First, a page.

Former President Clinton (search) spoke to a cheering, applauding crowd of hundreds Wednesday as he addressed the nation's largest and oldest minority journalism organization.

Clinton, speaking at the opening ceremony of the annual convention of the National Association of Black Journalists, addressed his efforts to combat obesity and AIDS (search) in the U.S. and abroad.

He also took questions on such topics as diversity in the media, the future of Africa, and the state of the black community.

Calling food "one of the bargains you can still get in America," Clinton warned that unless restaurants and school cafeterias produced better menus, black Americans could soon see the first generation to have a life expectancy lower than their parents.

On AIDS, Clinton praised the progress of several African nations and said now is the time to help countries that are helping themselves.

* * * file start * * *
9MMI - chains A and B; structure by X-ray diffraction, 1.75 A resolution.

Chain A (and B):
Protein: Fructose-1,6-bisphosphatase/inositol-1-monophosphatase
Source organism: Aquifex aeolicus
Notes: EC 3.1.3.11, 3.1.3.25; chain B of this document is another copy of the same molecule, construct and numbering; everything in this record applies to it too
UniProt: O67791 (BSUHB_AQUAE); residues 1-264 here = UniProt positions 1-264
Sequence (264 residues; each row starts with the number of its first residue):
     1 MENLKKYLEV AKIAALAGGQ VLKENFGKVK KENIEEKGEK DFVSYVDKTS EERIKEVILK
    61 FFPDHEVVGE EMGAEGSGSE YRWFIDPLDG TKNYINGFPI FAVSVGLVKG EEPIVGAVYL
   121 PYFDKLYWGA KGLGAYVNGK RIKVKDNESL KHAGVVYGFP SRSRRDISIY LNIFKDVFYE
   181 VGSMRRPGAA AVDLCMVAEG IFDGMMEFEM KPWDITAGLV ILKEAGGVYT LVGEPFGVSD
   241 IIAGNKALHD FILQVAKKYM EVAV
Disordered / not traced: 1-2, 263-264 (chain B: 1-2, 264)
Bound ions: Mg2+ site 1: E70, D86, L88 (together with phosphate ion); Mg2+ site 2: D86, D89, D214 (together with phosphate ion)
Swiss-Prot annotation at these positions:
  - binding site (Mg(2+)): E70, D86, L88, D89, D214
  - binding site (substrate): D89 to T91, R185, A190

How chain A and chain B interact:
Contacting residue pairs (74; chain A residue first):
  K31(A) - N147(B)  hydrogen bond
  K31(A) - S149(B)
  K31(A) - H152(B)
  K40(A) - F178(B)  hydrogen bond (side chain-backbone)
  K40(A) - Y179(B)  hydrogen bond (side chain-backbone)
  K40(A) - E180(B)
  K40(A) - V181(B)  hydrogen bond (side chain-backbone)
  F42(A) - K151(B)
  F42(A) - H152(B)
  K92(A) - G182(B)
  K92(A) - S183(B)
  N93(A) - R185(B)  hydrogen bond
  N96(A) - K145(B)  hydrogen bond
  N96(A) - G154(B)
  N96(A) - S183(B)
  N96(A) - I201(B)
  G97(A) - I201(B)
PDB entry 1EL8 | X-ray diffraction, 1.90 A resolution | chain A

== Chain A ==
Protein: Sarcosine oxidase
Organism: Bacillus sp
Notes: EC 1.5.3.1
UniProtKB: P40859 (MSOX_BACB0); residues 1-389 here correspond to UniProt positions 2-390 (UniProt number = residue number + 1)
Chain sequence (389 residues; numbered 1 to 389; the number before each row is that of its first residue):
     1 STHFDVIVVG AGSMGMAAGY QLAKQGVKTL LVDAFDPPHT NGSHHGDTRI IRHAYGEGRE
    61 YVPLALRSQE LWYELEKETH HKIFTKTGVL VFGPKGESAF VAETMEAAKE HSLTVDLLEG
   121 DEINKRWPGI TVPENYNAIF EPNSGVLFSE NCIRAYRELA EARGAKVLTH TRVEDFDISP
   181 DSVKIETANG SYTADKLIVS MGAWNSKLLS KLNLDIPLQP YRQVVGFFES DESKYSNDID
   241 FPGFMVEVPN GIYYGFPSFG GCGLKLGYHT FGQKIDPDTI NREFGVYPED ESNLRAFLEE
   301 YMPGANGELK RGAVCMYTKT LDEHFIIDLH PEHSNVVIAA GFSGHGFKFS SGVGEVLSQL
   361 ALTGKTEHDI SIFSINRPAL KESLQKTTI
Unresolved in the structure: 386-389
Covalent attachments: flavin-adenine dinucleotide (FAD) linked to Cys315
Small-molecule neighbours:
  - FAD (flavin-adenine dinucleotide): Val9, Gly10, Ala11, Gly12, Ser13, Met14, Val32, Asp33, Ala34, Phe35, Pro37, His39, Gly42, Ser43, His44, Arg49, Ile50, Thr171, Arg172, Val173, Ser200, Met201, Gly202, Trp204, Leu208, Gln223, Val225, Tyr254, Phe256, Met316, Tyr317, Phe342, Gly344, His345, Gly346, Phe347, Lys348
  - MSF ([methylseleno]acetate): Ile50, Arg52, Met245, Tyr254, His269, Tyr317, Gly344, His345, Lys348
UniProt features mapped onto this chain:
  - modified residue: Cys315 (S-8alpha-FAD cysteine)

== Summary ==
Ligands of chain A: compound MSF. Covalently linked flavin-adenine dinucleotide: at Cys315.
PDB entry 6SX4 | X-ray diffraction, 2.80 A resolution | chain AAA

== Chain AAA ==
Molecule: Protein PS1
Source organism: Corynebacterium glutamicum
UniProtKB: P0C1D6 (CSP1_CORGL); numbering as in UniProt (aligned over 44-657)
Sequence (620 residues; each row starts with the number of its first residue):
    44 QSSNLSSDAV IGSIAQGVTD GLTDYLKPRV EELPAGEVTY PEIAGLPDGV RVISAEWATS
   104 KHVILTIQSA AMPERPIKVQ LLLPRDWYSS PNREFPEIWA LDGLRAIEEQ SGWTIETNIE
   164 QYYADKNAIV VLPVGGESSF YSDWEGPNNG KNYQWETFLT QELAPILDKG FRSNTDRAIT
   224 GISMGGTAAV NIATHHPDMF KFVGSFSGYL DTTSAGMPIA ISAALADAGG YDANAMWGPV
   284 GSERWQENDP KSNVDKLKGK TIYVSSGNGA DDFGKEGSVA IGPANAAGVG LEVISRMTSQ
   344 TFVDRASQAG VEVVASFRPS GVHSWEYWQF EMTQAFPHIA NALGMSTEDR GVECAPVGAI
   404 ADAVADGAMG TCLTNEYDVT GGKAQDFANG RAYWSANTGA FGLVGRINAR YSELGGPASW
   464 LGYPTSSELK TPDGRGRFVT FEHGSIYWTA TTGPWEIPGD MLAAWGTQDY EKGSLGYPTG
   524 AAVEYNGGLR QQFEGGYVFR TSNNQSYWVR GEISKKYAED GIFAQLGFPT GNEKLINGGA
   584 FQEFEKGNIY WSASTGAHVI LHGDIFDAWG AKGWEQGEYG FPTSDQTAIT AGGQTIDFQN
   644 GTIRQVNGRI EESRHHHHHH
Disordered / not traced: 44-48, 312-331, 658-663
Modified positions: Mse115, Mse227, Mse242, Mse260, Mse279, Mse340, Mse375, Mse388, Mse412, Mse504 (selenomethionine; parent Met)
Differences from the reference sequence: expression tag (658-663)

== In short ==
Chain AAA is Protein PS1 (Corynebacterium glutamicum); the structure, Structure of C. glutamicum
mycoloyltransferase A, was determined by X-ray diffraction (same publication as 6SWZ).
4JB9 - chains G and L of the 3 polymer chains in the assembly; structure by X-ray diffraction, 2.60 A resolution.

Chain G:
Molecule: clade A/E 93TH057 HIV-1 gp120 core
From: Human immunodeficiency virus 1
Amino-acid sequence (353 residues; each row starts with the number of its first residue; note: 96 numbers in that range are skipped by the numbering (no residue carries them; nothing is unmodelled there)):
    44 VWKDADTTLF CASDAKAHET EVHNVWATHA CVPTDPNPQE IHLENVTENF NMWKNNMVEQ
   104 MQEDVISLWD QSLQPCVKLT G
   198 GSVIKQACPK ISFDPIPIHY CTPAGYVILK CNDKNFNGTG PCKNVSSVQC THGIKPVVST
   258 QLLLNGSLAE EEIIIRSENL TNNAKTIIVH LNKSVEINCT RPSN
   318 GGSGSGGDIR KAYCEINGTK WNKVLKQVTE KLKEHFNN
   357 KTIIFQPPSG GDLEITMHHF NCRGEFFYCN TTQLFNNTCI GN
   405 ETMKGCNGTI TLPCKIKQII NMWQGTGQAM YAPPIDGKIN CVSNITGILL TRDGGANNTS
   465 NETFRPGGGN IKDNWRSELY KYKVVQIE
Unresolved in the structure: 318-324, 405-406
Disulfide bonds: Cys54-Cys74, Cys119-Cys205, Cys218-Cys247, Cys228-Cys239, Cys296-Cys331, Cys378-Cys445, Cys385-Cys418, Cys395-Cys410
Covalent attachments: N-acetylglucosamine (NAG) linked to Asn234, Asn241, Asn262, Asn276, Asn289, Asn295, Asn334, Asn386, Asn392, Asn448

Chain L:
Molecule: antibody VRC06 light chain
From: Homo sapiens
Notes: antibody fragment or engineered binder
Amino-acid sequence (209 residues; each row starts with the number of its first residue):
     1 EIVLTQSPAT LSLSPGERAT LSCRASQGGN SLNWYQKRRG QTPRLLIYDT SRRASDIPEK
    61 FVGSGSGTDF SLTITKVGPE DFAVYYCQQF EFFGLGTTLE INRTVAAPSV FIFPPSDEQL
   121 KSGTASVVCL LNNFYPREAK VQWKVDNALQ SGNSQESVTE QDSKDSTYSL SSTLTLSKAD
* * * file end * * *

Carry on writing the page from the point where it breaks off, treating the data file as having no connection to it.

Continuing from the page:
"These people are fighting for their lives and they are fighting for the lives of their children and they are trying to get their act together," Clinton said. "It would be unconscionable if we don't do something to help."

Covering these and other issues is the responsibility — and advantage — of a diverse cadre of journalists, Clinton said. That group remains largely absent from such reporting ranks as the White House press corps, he noted.

"You get different and better questions if the people asking the questions represent America and the world," Clinton said. "Every one of us filters the world through the prism of our own experience. The press corps should look like the country they are reporting to."

Clinton's appearance Wednesday was his third before NABJ. He addressed the group in 1992 as a presidential candidate and again in 1997 during his second term as president.